IMF Lowers Growth Forecast as Global Economic Recovery Loses Momentum

The International Monetary Fund (IMF) has again revised down its forecast for economic growth this year, saying that the global recovery from the pandemic has lost momentum and become increasingly divided.

The Washington-based IMF says it now expects the global economy to expand 5.9% this year, down 0.1 percentage point from what it anticipated in July. The new forecast comes from the IMF’s latest World Economic Outlook. It held its forecast for 2022 at 4.9%, the same prediction as in July.

The IMF warned that threats to growth had increased, pointing to the Delta variant of COVID-19, strained supply chains, accelerating inflation and rising costs for food and fuel. The aggregate figure also masked large downgrades for some countries, especially low-income nations where access to vaccines remains limited.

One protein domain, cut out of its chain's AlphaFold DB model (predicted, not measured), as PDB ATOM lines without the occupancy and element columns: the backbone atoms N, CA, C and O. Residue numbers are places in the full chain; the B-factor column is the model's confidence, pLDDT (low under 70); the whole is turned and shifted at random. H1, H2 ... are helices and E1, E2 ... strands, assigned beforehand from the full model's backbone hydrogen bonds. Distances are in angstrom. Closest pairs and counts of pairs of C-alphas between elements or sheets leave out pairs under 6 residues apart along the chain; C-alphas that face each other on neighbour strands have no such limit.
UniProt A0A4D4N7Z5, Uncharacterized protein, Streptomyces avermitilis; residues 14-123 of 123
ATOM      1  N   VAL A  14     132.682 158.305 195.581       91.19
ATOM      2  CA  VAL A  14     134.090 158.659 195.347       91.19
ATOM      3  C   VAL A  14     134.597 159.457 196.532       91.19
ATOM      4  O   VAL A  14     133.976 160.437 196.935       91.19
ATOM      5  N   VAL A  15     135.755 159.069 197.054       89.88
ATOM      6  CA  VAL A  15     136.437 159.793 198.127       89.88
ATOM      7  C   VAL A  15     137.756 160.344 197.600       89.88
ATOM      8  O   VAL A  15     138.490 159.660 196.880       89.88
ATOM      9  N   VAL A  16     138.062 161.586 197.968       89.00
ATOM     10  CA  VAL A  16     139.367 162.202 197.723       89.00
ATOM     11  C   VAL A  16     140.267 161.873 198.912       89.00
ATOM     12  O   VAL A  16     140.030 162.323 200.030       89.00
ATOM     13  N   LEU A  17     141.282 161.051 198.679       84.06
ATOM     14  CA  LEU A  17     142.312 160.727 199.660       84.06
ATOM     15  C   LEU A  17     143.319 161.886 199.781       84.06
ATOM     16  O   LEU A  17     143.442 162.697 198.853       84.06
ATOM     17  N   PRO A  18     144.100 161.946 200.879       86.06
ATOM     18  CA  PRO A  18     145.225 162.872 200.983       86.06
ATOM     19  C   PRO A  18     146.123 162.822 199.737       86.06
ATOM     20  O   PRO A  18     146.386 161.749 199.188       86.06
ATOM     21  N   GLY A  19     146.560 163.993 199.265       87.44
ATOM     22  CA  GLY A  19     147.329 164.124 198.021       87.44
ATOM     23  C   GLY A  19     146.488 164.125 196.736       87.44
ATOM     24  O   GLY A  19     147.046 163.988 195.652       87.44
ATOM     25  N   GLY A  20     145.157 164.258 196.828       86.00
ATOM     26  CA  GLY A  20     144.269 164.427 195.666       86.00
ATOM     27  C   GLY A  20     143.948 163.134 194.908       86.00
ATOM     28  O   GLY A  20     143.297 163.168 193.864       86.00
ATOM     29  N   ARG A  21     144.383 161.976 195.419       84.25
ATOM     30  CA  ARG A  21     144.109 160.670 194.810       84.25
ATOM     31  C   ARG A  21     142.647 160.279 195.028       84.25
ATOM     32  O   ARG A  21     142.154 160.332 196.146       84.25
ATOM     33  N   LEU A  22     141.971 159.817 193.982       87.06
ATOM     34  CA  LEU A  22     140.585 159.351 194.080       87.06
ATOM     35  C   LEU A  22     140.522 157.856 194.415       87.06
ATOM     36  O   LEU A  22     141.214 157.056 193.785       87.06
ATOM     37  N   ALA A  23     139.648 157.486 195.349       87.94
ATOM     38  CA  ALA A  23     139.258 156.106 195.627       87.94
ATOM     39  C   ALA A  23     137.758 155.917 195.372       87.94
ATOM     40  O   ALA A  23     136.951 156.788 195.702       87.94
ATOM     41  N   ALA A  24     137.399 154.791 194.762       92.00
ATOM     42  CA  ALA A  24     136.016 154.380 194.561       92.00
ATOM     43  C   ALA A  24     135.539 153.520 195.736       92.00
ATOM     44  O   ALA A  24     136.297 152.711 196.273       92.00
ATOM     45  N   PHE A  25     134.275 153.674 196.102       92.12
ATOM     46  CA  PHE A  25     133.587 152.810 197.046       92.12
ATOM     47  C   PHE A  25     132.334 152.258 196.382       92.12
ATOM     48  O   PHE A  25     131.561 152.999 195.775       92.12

"Overall, risks to economic prospects have increased, and policy trade-offs have become more complex," the IMF said in a news release.

With investors increasingly worrying about the threat of stagflation, the IMF provided some comfort by saying inflation will subside to 2% in advanced economies by the middle of 2022 after peaking in the final months of this year.

Among the world’s biggest economies, the IMF cut its 2021 forecast for the U.S. by a full percentage point to 6%, mainly because of supply constraints, but boosted its 2022 estimate to 5.2% from 4.9%.

China will grow at a rate of 8% this year and 5.6% next, both a decline of 0.1 percentage points from July. The IMF raised its projection for the euro area to 5% for this year from 4.6%, and kept its 2022 estimate at 4.3%.

Forecasts for Japan, the U.K., Germany and Canada were all cut for this year, but lifted for 2022. Low-income countries were tipped to advance just 3% this year.

Looking further out, the IMF said if COVID-19 has a prolonged impact, it could reduce global GDP by $5.3 trillion U.S. over the next five years relative to current projections. That could be offset if governments intensify efforts to equalize vaccine access.